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As is usual on Tuesdays, Joe McCulloch is here with his usual indispensable guide to the Week in Comics, listing and commenting upon the best-sounding comics new to stores. This week's spotlight picks include new books by MariNaomi and Kazuto Tatsuta.

Meanwhile, elsewhere:

—Reviews & Commentary. Eleanor Davis writes about her recent experience with citizen lobbying.

Previously, citizen lobbying had felt impossible to me; but after making a hundred phone calls and speaking up at rallies and commission meetings, it didn’t seem like such a big deal. I realized that just because people who disagree with me might tell me I am wrong or confused, it doesn’t actually mean I am wrong or confused. I realized I don’t think it’s wrong to irritate people or waste their time when they are actively trying to dismantle or deport everything I love about my country. I realized that whenever I wasn’t busy fighting for what I believed in, I was busy feeling very, very bad.

Hazel Cills writes about the Raymond Pettibon exhibit up in NYC.

While many still see Pettibon as the unofficial creative director of hardcore, the irony is that even as he was creating this aesthetic back in the '70s, he was often simultaneously critiquing it. "I mean, what the fuck is a battle to punk rockers? Against long hair?" he later recalled in an interview with BOMB Magazine in 1999. "Jesus. It’s a really decadent mockery, when you think of it." A plaque at the New Museum exhibition inside a display case of Black Flag flyers assures visitors that "most of his actual illustrations of punks were less than flattering," and notes for the record that Pettibon's visuals were usually not made by collaborating with the musicians. At the time, hardcore punk was a hypermasculine scene; loud, angry at seemingly everything, and ready to pummel each other in the pit, its true believers were a direct counter to the long-haired, peace-and-love hippie culture of the previous decade. Yet Pettibon's cover art for Black Flag's 1981 Six Pack EP depicts a man cowering in the corner, blood all over the floor, as if to mysteriously warn fans about the dangers of attending one of their shows.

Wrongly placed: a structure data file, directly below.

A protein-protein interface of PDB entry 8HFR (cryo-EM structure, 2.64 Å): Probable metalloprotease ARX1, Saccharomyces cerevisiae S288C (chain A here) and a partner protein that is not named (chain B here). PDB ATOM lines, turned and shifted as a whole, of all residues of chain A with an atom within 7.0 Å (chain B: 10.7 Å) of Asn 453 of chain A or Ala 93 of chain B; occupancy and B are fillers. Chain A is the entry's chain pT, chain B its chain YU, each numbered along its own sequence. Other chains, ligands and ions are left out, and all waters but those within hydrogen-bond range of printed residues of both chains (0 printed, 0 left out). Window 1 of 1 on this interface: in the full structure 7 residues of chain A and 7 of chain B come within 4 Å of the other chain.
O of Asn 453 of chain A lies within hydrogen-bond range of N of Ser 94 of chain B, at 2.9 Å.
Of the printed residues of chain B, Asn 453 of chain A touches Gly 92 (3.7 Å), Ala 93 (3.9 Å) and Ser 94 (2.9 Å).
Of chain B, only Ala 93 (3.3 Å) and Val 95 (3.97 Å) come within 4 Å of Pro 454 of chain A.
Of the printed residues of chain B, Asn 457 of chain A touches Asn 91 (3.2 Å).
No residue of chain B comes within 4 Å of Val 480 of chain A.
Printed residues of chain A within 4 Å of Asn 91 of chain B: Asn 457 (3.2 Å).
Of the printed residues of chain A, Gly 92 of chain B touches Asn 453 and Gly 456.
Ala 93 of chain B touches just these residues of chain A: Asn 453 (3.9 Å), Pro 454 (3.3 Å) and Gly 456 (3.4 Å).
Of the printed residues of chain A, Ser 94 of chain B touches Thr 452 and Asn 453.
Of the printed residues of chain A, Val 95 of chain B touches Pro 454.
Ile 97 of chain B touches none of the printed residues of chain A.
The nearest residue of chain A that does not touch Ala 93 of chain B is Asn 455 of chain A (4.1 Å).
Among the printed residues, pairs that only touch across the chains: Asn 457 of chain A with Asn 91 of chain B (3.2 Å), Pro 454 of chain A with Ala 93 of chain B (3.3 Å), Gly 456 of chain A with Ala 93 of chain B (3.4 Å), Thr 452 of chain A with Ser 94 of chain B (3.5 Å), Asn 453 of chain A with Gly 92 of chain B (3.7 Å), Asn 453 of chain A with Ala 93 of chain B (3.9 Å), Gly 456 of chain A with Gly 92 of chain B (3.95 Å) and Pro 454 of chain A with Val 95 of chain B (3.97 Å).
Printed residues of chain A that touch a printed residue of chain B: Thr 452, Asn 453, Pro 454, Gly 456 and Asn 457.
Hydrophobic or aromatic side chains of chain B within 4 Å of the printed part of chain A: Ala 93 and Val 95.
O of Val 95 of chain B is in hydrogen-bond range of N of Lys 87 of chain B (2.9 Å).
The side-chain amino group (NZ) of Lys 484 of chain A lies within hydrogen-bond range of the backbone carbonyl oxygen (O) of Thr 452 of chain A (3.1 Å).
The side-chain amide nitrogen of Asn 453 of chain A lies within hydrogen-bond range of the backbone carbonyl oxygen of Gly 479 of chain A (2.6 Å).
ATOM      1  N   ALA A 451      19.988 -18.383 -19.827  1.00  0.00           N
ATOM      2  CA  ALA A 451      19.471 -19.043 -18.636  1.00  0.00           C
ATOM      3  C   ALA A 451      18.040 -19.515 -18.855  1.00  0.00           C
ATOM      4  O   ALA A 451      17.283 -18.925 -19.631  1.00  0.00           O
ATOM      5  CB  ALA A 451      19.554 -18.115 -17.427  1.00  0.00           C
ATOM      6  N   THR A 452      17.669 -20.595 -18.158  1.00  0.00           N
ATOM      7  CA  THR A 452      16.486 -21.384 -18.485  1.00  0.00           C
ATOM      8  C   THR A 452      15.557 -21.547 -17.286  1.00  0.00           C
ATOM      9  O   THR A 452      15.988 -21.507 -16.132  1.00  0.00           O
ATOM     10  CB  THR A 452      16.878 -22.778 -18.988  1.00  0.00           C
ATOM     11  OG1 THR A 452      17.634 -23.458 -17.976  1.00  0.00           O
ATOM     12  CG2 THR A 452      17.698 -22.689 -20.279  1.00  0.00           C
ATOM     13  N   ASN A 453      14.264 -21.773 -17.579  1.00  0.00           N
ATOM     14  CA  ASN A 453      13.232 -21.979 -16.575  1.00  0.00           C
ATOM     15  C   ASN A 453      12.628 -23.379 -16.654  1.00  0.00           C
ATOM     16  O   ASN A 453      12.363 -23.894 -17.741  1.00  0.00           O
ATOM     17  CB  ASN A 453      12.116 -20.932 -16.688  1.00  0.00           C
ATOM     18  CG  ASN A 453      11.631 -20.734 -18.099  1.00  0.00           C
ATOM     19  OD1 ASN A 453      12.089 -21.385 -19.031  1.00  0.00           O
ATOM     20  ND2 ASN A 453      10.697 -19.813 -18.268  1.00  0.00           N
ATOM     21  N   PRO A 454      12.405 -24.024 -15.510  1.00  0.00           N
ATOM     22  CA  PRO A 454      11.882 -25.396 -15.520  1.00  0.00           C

At Savage Critics, Abhay Khosla has a huge multi-part review of Marvel's Civil War II.

At this point, the question of whether or not Bendis has written a “good comic” is especially meaningless. They made a Netflix show of one of his comics that won a fucking Peabody, and he got to go to the Peabody’s (!). This life’s a game, and that dude’s played the game well, man. (And I think he’s deserved his success– he worked very hard for it, anyways.)

So now that he’s had this whole career, whether one comic is good or not doesn’t seem all that Life-or-Death. But what strikes me as interesting is you can now see this entire career of him exploring and reexploring particular themes and go “oh how does this fit into that“…

More specifically, Bendis’s career-long obsession is characters negotiating situations where the Old Systems don’t work anymore– characters either choosing to redefine themselves because of their exhaustion with the old status quo, or having new status quos thrust upon them.

Neil Gaiman writes about Will Eisner.

I bought my first copy of The Spirit in 1975, in a basement comics shop in south London. I saw it hanging on a wall and knew that, whatever it was, I wanted it. I would have been about 14. Reading it on the train home, I had no idea that the stories I was reading were 30 years old. They were fresher and smarter than anything I’d seen in comics – stories that somehow managed to leave out everything that wasn’t the story, while telling wonderful tales of beautiful women and unfortunate men, of human fallibility and of occasional redemption, stories through which the Spirit would wander, bemused and often beaten up, a McGuffin in a mask and hat. I loved The Spirit then. I loved the choices that Will made, the confidence, the way the art and the story meshed. I read those stories and I wanted to write comics, too.